Showing posts with label Verner's law. Show all posts
Showing posts with label Verner's law. Show all posts

28 June 2015

Germanic parent-language



Published, edited, images added & annotations/comments (in red) by Kenneth S. Doig
(from Wikipedia)

(at the above-referenced link, you can read the original documents with all its footnotes, citations & references)
(websource)

15 March 2014

The Proto-Germanic language; Grimm and Bopp



Published, edited, formatted, images added, annotations & rephrasing (in red) by Kenneth S. Doig

(source 
The Encyclopedia of Authentic Hinduism by H.D. Swami Prakashanand Saraswati (the most important site on Hinduism, the Upanishads, modern Physics, Bhartiya, Sanatan Dharm and more))


(Proto-, an oft-used prefix, here, we discuss proto-languages, i.e., the hypothetical ancestor/parent for any given language. Usually, the comparative-method "CM" is used. 
Any word, unbound or unbound morpheme, are prepended by an apostrophe /*/, in order to convey to readers that, a word, letter, etc., has never been (to our knowledge)attested in written form. 

The attestation must have been written contemporaneously, back "in the day". If there be no written record [attestation], from that earlier time, linguists use the CM [there are other methods]. They reconstruct an unattested word or sound. 

06 September 2011

MAJOR CHANGES FROM PIE (PROTO-INDO-EUROPEAN) TO PGMC (PROTO-GERMANIC) : GRIMM'S LAW & VERNER'S LAW

by John Lawler
Program in Linguistics * University of Michigan
with Kevin McGowan
Copyright © 1993-1997 The Eclectic Company
For non-commercial use only 

PUBLISHED, EDITED, FORMATTED, IMAGES ADDED & CAPTIONS BY KENNETH S. DOIG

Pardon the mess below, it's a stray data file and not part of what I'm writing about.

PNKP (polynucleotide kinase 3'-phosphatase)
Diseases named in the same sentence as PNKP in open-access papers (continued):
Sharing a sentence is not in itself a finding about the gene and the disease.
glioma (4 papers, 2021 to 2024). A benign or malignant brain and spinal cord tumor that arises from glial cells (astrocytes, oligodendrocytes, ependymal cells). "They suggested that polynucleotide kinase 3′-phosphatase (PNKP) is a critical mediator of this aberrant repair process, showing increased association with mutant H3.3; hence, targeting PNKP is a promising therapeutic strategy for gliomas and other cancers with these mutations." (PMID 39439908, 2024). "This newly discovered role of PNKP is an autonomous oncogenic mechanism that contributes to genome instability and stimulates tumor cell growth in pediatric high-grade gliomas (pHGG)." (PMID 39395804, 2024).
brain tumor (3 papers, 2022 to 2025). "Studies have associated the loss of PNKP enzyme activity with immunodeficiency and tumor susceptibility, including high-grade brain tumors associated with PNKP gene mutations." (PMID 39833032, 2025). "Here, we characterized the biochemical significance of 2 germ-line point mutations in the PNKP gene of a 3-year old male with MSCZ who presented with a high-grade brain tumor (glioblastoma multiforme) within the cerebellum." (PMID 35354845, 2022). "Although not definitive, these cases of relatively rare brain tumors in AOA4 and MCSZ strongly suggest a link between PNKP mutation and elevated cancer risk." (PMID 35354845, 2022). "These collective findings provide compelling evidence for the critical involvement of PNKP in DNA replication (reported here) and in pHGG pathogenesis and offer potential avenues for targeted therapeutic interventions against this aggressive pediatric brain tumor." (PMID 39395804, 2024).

WESTERN INDO-EUROPEAN
 SUB-GROUPS, c. 1000 BC

  1. Major Changes from I-E to Germanic 

    1. Large number of words without known IE cognates. Some NE forms include broad, drink, drive, fowl, hold, meat, rain, and wife.

14 April 2011

germanic linguistics-laws, Grimm's, Verner's, etc. Important to know for gmc linguistics




 
 
 
 
Sound Change
 
breakthrough in comparative linguistics initiated by Danish scholar Rasmus Rask and German linguist Jacob Grimm 
-         research on relationship between Germanic languages and the rest of Indo-European
-         in 1786 William Jones already said:
…the Gothic (Germanic) … though blended with a very different idiom, had the same origin with the Sanskrit.                                                                                             
-         Grimm and Rask investigated this relationship of correspondences between Germanic
and the classical I-E (Indo-European) languages
àtheir goal: to show Germanic is a part of the I-E language family
àinterest especially on differences in pronunciation of Germanic
 result was published in 1818 and 1819
àwork proved Germanic languages are part of I-E
àprovided set of systematic sound changes which differentiated Germanic languages
    from classical languages
àsimilar set of sound changes differentiating German from the rest of Germanic
àset of systematic changes is called Grimm`s Law (in German: First Germanic
    Sound Shift) 

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